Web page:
You can leave carrots in the ground longer, if you like. Carrots that remain in cool soil develop a sweeter taste – they can even get sweeter after a frost has hit. However, keep in mind that many pests like carrots, too. We usually end up digging ours sooner rather than later for two reasons: they are easier to get out of the ground before a hard freeze and the mice typically find the roots if we wait too long.
When you pull the carrots, first loosen the soil around them. This will prevent you from tearing the tops off and leaving the tubers in the ground. I usually loosen the soil with a spade or pitchfork. Then, remove the carrots and cut off the tops. This will prevent moisture loss. Rinse them clean, then store (unless you plan on storing them in a root cellar, in which case you should leave the dirt intact).
Saving Carrot Seeds
Carrots are biennial plants. They will not flower and go to seed until the second year. If you live in a cold climate, you can keep open=pollinated carrots in cold storage during the winter and then replant them in the early spring to produce seed. Just wait until the seed clusters turn brown and then gather them in a paper bag.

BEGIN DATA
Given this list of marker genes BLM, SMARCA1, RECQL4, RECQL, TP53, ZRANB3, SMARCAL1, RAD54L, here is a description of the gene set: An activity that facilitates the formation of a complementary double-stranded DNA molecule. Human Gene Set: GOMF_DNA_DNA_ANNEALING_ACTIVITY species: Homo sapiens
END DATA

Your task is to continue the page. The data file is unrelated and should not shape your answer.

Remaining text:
Let the seeds dry for a week and then crush the clusters. Gather the seeds, discarding the smallest ones, and store them in a cool, dry place. They should last up to three years.
How to Preserve and Store Carrots
You can store carrots in the refrigerator by swashing dirt or then cutting off all but half an inch of the tops. Seal them in airtight containers to prevent them from going limp.
Carrots can also be processed in a pressure canner or frozen for long term storage. Some people even dehydrate their carrots. They can also be stored whole (as long as you put them in tubs of moist sand) in a root cellar or basement -they’ll last for several months this way.
What other tips do you have for growing carrots? Do you plan on growing some in your garden this year? Let me know in the comments!
Want to learn more about farming? Be sure to take a look at these other articles.
- How to Cut Up A Chicken For the Freezer
- How to Make Your Own Sourdough Bread
- 20 Resourceful Recipes to Use Up Leftover Pickles
- 6 Absolutely Tantalizing Radish Recipes You Need to Try Tonight